Last Words: “I Am Thirsty”

I quite possibly had the best summer job a college student could have. I got paid to get a fantastic tan (and some epic tan lines!). For five summers I worked as a “flower girl” for the University of Wyoming. Our crew would spend a couple weeks tilling several dozen flower beds, an entire month planting over 40,000 annuals, and the next two months of summer tending the beds—all while soaking in the rays. Though summers in Laramie, Wyoming, are hardly hot by most people’s definition (the highest recorded temperature is 94 degrees) and never humid, we flower girls still began our workday pretty early. We would pile into our big brown van at 6 a.m. so that most of our work was done before the hottest part of the day. For that same reason, in the hot desert of the ancient Middle East, women would fetch their water in the cool of the day—not at noon.

With one notable exception. 

We read her account in John 4. Scripture doesn’t give us her name, but we know her story. She was a promiscuous Samaritan woman. She belonged to a race of people hated by the Jews, and her life choices had made her an outcast even among her own people. For this reason she went to the well when no one else was there. But all that changed when she encountered a Stranger at the well. 

“Give me a drink,” the Stranger said. 

The woman couldn’t believe her ears. Was this Jew actually asking her for help? 

The conversation continued for a minute, and then the Stranger said something startling: 

“Everyone who drinks from this water will get thirsty again. But whoever drinks from the water that I will give him will never get thirsty again. In fact, the water I will give him will become a well of water springing up in him for eternal life.” (John 4:13–14)

Fast-forward about three years. Now this same Stranger is hanging on a Roman cross, the ultimate symbol of infamy. With what little strength He has left, the Man weakly says, “I am thirsty” (John 19:28 NASB). In an act of mock charity, the Romans give him sour wine to abate His thirst. Just a moment more and this Man’s life will be over.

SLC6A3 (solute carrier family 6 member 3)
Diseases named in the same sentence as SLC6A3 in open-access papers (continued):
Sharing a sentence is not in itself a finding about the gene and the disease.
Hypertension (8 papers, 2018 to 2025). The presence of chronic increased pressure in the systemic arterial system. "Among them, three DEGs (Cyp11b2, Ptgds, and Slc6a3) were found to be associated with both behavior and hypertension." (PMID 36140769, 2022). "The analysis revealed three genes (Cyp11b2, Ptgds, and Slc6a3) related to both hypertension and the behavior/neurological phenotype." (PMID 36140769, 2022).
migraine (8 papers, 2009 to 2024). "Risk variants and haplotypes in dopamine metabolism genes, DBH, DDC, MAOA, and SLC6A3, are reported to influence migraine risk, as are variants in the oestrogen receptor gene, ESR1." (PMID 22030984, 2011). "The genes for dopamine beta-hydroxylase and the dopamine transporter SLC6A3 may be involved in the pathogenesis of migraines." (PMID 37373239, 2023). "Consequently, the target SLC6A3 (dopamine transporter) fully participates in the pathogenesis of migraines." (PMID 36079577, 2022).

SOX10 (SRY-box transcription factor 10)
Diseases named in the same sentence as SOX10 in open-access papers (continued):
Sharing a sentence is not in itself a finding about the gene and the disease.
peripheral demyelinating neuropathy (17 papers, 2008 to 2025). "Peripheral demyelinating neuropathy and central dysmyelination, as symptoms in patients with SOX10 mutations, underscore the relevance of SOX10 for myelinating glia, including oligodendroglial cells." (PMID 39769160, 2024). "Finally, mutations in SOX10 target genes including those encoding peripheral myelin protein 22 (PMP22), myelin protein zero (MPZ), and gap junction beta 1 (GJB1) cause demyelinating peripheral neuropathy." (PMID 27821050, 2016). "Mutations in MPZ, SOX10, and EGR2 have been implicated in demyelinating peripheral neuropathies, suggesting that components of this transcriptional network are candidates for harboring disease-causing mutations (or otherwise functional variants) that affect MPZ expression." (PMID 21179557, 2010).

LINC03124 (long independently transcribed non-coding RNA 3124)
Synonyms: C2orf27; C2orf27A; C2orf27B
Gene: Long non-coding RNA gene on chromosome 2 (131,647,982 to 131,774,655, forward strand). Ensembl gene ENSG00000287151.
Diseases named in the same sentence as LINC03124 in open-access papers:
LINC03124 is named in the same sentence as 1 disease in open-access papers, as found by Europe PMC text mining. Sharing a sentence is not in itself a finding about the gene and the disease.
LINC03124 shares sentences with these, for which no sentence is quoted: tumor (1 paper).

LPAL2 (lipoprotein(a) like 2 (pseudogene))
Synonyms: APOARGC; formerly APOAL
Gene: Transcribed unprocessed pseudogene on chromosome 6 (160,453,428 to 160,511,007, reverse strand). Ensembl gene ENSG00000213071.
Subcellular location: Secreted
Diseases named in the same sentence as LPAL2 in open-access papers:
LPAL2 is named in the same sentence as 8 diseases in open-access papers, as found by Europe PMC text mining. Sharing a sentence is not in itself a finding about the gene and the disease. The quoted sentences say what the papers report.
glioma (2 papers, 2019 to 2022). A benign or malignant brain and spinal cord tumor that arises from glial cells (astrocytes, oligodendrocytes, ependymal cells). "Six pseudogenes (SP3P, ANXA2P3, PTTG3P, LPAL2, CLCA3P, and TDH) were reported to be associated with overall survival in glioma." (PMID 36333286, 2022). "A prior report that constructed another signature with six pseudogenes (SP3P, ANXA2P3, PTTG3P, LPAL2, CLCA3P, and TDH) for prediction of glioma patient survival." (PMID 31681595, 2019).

As Jesus hung thirsty and dying upon that cross, He was fulfilling every word He spoke to the Samaritan woman, purchasing for her—and us—the water that truly satisfies our every thirst.

He Satisfies Our Thirst for More 

The Samaritan woman knew something about thirst—and not just the kind that sends you to the kitchen for a drink of water. During her conversation with Jesus, the truth about her past came out. She was a divorcee five times over and was currently cohabiting with a man who was not her husband. While we don’t know what led to her divorces, we certainly see a pattern in her life. It seems that she was always looking for the next guy who could give her what she was looking for. When he failed to satisfy her thirst, she would move on to the next. Wash. Rinse. Repeat. 

It may be tempting to stand in judgment of this woman. “How could she?” we ask. “I would never!” we think. But the truth is, we have the same idolatrous, grasping heart that, without Christ, will always be reaching for more of something.

More romance novels.

More shoes.

More carbs.

More caffeine.

More alcohol. 

More money.

More power. 

More . . . more . . . more. 

Like the people of Israel described in Jeremiah 2, we have all abandoned the “fountain of living water.” We have pursued broken cisterns and tried in vain to fill our bucket (v. 13). The bloody Savior hanging thirsty on Calvary took upon Himself our unquenchable thirst for more so that we might find true satisfaction in Him. 

He Satisfies Our Thirst for Rest